Regions Financial Corporation (NYSE:RF), with $123 billion in assets, is a member of the S&P 500 Index and is one of the nation’s largest full-service providers of consumer and commercial banking, wealth management, mortgage, and insurance products and services. Regions serves customers across the South, Midwest and Texas, and through its subsidiary, Regions Bank, operates approximately 1,500 banking offices and 1,900 ATMs. Additional information about Regions and its full line of products and services can be found at www.regions.com.

Forward-Looking Statements

This release may include forward-looking statements as defined in the Private Securities Litigation Reform Act of 1995, which reflect Regions’ current views with respect to future events and financial performance. Forward-looking statements are not based on historical information, but rather are related to future operations, strategies, financial results or other developments. Forward-looking statements are based on management’s expectations as well as certain assumptions and estimates made by, and information available to, management at the time the statements are made. Those statements are based on general assumptions and are subject to various risks, uncertainties and other factors that may cause actual results to differ materially from the views, beliefs and projections expressed in such statements. These risks, uncertainties and other factors include, but are not limited to, those described below:

  • Current and future economic and market conditions in the United States generally or in the communities we serve, including the effects of declines in property values, increased in unemployment rates and potential reductions of economic growth, which may adversely affect our lending and other businesses and our financial results and conditions.
  • Possible changes in trade, monetary and fiscal policies of, and other activities undertaken by, governments, agencies, central banks and similar organizations, which could have a material adverse effect on our earnings.
  • The effects of a possible downgrade in the U.S. government’s sovereign credit rating or outlook, which could result in risks to us and general economic conditions that we are not able to predict.
  • Possible changes in market interest rates or capital markets could adversely affect our revenue and expense, the value of assets and obligations, and the availability and cost of capital and liquidity.
  • Any impairment of our goodwill or other intangibles, any repricing of assets, or any adjustment of valuation allowances on our deferred tax assets due to changes in law, adverse changes in the economic environment, declining operations of the reporting unit or other factors.
  • The effect of changes in tax laws, including the effect of Tax Reform and any future interpretations of or amendments to Tax Reform, which may impact our earnings, capital ratios and our ability to return capital to shareholders.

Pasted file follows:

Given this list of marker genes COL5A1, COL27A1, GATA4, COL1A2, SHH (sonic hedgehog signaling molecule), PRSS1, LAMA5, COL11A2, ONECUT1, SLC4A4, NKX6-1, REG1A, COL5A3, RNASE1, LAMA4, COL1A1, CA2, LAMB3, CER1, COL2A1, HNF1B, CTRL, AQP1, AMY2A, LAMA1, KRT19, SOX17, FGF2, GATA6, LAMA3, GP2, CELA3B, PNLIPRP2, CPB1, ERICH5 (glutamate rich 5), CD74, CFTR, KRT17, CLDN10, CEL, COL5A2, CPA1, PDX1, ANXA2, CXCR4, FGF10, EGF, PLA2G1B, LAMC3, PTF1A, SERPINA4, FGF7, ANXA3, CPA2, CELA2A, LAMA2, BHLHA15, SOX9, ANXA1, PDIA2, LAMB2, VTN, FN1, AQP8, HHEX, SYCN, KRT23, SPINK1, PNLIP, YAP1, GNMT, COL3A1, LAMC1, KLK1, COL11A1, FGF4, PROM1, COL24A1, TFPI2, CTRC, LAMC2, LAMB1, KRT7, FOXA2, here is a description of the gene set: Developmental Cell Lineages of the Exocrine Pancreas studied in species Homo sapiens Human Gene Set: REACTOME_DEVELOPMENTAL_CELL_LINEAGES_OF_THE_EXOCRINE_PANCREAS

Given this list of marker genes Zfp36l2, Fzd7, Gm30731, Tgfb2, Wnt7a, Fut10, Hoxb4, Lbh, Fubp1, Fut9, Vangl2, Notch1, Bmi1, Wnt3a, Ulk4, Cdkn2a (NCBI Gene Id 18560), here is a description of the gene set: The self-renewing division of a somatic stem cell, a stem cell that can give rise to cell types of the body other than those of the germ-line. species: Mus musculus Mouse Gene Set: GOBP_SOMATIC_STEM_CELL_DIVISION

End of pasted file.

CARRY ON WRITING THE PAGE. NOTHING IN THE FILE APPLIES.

• Possible changes in the creditworthiness of customers and the possible impairment of the collectability of loans and leases, including operating leases.
  • Changes in the speed of loan prepayments, loan origination and sale volumes, charge-offs, loan loss provisions or actual loan losses where our allowance for loan losses may not be adequate to cover our eventual losses.
  • Possible acceleration of prepayments on mortgage-backed securities due to low interest rates, and the related acceleration of premium amortization on those securities.
  • Loss of customer checking and savings account deposits as customers pursue other, higher-yield investments, which could increase our funding costs.
  • Possible changes in consumer and business spending and saving habits and the related effect on our ability to increase assets and to attract deposits, which could adversely affect our net income.
  • Our ability to effectively compete with other traditional and non-traditional financial services companies, some of whom possess greater financial resources than we do or are subject to different regulatory standards than we are.
  • Our inability to develop and gain acceptance from current and prospective customers for new products and services and the enhancement of existing products and services to meet customers’ needs and respond to emerging technological trends in a timely manner could have a negative impact on our revenue.
  • Our inability to keep pace with technological changes could result in losing business to competitors.
  • Changes in laws and regulations affecting our businesses, including legislation and regulations relating to bank products and services, as well as changes in the enforcement and interpretation of such laws and regulations by applicable governmental and self-regulatory agencies, which could require us to change certain business practices, increase compliance risk, reduce our revenue, impose additional costs on us, or otherwise negatively affect our businesses.
  • Our ability to obtain a regulatory non-objection (as part of the CCAR process or otherwise) to take certain capital actions, including paying dividends and any plans to increase common stock dividends, repurchase common stock under current or future programs, or redeem preferred stock or other regulatory capital instruments, may impact our ability to return capital to stockholders and market perceptions of us.
  • Our ability to comply with stress testing and capital planning requirements (as part of the CCAR process or otherwise) may continue to require a significant investment of our managerial resources due to the importance and intensity of such tests and requirements.
  • Our ability to comply with applicable capital and liquidity requirements (including, among other things, the Basel III capital standards and the LCR rule), including our ability to generate capital internally or raise capital on favorable terms, and if we fail to meet requirements, our financial condition could be negatively impacted.